This week I’m recommending a collection of folktales retold by a famous Fantasy author who has rather gone out of fashion – Richard Adams. `The Iron Wolf and other stories’ was first published in Britain in 1980 but elsewhere this book was known by the more apt title `Stories and Fables – The Unbroken Web’.  If you avoid the first edition, old copies in hardback or paperback can be picked up cheaply. Both have black and white illustrations by Jennifer Campbell and stunning colour plates by Yvonne Gilbert. If you try to order `The Unbroken Web’ on Kindle what you will get is an interesting interview in which Richard Adams talked to Dale Andrew White about story-telling.

In the introduction to this book, Adams imagines the collective unconscious as a shining`gossamer-like sphere – the unbroken web’  enveloping our planet. He suggests that this web soaks up human experience and emotion and has been drawn on by story-tellers all over the planet so that traditional tales can by understood and enjoyed by anyone in any place or time. This collection contains eighteen  myths, fables and folktales from a variety of cultures, plus one story about a mouse who goes to the moon which I’m guessing is Adams’ own invention. The settings range from Bora-Bora to Alaska, and from China to the Isle of Man.

Adams notes that folktales may not be the most sophisticated form of literature but they make you eager to know what happens next and are full of surprises and marvels. You will find plenty of  both in `The Unbroken Web’. Let yourself be surprised by what happens when a hero fights a giant eel, a Welsh lord threatens to hang a mouse, a crow goes in search of daylight and God decides to paint all the birds he’s created; or marvel at the `Horse of Dust and Thunder’, a crimson parrot who is full of clever advice, an egg that contains a remarkable gift and a peasant canny enough to outwit a greedy dragon. These were not stories originally meant for children so some of them contain adult themes such as sexual jealousy.  Gods and royalty feature in a few of the tales but the heroes are mainly the underdogs of their society – poor men living on their wits, a blind boy who has no-one but his dog, and `an old tatter-feathered stork’ who turns out to be braver than all the other storks. The eventual triumphs of these underdogs give hope that there can be a happy ending to any life.

Richard Adams is an author I admire for his integrity. He refused to go on writing the same bestseller (`Watership Down’) over and over again. He’s a true English eccentric who stubbornly goes his own way. I don’t always like what he writes but I do always find it interesting. In `The Unbroken Web’ he takes an unusual approach to retelling folktales. The people within the stories may be types rather than individuals but Adams has created a wide range of narrators. Each story in this collection is told by a particular man or woman to a specific audience. These varied `voices’  allow Adams to demonstrate that he can write in a wide range of dialects. Non-British readers may find these tricky to follow but the reward is  charming turns of phrase, such as `cats in the sea’s no more plentiful than bears on a ‘bus’ or `blimey! she never ‘ad such a shock in all ‘er flippin puff’. The `top and tail’ to the story  may just set the scene (whether it’s an English country churchyard or a Russian inn) or amount to a miniature narrative in itself.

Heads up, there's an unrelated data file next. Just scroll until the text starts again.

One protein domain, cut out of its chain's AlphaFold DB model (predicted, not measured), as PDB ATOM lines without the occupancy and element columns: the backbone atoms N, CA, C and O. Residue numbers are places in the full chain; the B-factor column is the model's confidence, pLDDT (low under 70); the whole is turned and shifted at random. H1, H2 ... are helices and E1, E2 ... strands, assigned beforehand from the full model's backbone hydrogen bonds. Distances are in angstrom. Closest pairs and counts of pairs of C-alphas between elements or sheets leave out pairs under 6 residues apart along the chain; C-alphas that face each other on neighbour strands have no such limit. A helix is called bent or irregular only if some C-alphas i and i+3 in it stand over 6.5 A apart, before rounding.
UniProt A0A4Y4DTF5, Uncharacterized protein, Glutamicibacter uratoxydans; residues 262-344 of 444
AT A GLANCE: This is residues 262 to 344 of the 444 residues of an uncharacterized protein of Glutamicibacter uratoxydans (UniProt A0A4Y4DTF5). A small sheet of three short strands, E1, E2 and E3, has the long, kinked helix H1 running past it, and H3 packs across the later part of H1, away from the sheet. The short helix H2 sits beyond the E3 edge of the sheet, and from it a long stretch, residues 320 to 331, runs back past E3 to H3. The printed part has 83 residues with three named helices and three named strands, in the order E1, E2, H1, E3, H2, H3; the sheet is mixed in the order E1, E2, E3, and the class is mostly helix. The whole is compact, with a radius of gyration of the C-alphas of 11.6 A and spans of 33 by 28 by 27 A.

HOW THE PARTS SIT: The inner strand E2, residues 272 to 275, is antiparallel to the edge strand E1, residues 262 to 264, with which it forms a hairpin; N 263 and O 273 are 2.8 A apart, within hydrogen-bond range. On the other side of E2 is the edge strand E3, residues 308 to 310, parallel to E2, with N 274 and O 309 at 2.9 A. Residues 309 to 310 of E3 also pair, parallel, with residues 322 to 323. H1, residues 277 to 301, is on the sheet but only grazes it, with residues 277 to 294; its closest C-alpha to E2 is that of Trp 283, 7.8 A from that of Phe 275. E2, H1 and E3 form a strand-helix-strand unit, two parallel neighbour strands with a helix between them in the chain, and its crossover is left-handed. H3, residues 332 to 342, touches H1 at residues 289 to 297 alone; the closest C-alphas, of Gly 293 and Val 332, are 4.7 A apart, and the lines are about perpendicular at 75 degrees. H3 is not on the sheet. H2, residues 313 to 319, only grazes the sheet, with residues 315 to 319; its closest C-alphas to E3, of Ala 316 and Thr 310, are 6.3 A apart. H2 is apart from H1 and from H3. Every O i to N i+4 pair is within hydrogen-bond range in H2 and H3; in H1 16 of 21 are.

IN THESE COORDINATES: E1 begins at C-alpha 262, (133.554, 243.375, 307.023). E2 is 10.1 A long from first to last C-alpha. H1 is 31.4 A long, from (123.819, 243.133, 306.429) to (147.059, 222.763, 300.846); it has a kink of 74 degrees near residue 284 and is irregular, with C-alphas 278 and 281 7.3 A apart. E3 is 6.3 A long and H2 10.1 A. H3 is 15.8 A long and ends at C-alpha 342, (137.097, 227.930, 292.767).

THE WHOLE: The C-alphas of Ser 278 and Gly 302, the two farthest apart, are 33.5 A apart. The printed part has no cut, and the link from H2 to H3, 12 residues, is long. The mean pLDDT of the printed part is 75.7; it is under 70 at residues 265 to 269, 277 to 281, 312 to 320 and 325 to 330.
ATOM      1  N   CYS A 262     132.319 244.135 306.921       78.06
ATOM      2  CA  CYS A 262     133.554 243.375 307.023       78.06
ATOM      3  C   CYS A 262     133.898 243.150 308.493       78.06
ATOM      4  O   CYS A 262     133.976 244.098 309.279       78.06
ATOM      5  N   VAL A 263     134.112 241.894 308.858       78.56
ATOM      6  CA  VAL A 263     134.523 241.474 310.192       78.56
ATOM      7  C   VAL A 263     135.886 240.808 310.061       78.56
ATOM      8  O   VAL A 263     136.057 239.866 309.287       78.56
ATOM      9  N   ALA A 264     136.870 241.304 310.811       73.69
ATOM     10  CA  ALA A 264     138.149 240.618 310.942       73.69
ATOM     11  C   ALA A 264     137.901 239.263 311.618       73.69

Adams’ matching of narrators to tales can be puzzling. I still can’t work out why a story from `The Mabinogion’ (see my blog of November 15th 2012) about an enchanter’s curse is related by a teacher to a group of children who are about to sing for Benjamin Britten. Is Adams comparing this slightly sinister composer with the enchanter in the story? In other cases the framing device adds poignancy to the original story. `The Blind Boy and His Dog’ is told by a mother struggling to earn a living in a foreign land to a son who is unlikely to honour his parents like the boy in the story. In `The Crimson Parrot’ a poor orphan finds wealth, power and a beautiful bride but you know that the young African soldiers who are listening to the story will probably die far from home. Adams wrote that he felt like a jeweller or a clockmaker as he took the stories in `The Unbroken Web’  apart and then fitted them together again. I don’t know whether you will find his story-telling technique captivating or annoying. Try this book and see. Until next week….